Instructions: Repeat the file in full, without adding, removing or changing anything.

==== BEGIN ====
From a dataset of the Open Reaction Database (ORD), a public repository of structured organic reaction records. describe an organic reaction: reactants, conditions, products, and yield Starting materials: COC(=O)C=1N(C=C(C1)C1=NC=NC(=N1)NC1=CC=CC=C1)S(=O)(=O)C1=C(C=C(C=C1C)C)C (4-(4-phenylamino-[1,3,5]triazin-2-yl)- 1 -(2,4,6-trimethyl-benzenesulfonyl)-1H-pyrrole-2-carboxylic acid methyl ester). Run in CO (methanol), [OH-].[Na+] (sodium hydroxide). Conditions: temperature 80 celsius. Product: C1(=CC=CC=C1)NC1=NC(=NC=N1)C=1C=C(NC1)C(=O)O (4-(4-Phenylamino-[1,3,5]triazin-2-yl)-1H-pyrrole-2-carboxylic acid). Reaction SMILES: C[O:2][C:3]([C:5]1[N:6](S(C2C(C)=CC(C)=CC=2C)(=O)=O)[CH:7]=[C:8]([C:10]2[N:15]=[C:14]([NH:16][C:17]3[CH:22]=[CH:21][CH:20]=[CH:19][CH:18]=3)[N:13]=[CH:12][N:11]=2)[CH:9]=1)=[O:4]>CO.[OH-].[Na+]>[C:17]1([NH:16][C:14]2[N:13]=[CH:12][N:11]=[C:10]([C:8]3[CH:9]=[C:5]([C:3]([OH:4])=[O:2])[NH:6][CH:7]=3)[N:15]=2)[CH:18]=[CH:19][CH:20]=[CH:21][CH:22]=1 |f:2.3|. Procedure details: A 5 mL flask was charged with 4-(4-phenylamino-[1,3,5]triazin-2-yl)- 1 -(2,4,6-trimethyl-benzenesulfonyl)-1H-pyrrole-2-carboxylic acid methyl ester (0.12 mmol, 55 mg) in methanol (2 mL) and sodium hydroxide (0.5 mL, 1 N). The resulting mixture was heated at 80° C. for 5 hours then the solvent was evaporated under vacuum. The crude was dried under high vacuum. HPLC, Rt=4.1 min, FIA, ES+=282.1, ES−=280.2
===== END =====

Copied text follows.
From a dataset of the Open Reaction Database (ORD), a public repository of structured organic reaction records. describe an organic reaction: reactants, conditions, products, and yield Starting materials: COC(=O)C=1N(C=C(C1)C1=NC=NC(=N1)NC1=CC=CC=C1)S(=O)(=O)C1=C(C=C(C=C1C)C)C (4-(4-phenylamino-[1,3,5]triazin-2-yl)- 1 -(2,4,6-trimethyl-benzenesulfonyl)-1H-pyrrole-2-carboxylic acid methyl ester). Run in CO (methanol), [OH-].[Na+] (sodium hydroxide). Conditions: temperature 80 celsius. Product: C1(=CC=CC=C1)NC1=NC(=NC=N1)C=1C=C(NC1)C(=O)O (4-(4-Phenylamino-[1,3,5]triazin-2-yl)-1H-pyrrole-2-carboxylic acid). Reaction SMILES: C[O:2][C:3]([C:5]1[N:6](S(C2C(C)=CC(C)=CC=2C)(=O)=O)[CH:7]=[C:8]([C:10]2[N:15]=[C:14]([NH:16][C:17]3[CH:22]=[CH:21][CH:20]=[CH:19][CH:18]=3)[N:13]=[CH:12][N:11]=2)[CH:9]=1)=[O:4]>CO.[OH-].[Na+]>[C:17]1([NH:16][C:14]2[N:13]=[CH:12][N:11]=[C:10]([C:8]3[CH:9]=[C:5]([C:3]([OH:4])=[O:2])[NH:6][CH:7]=3)[N:15]=2)[CH:18]=[CH:19][CH:20]=[CH:21][CH:22]=1 |f:2.3|. Procedure details: A 5 mL flask was charged with 4-(4-phenylamino-[1,3,5]triazin-2-yl)- 1 -(2,4,6-trimethyl-benzenesulfonyl)-1H-pyrrole-2-carboxylic acid methyl ester (0.12 mmol, 55 mg) in methanol (2 mL) and sodium hydroxide (0.5 mL, 1 N). The resulting mixture was heated at 80° C. for 5 hours then the solvent was evaporated under vacuum. The crude was dried under high vacuum. HPLC, Rt=4.1 min, FIA, ES+=282.1, ES−=280.2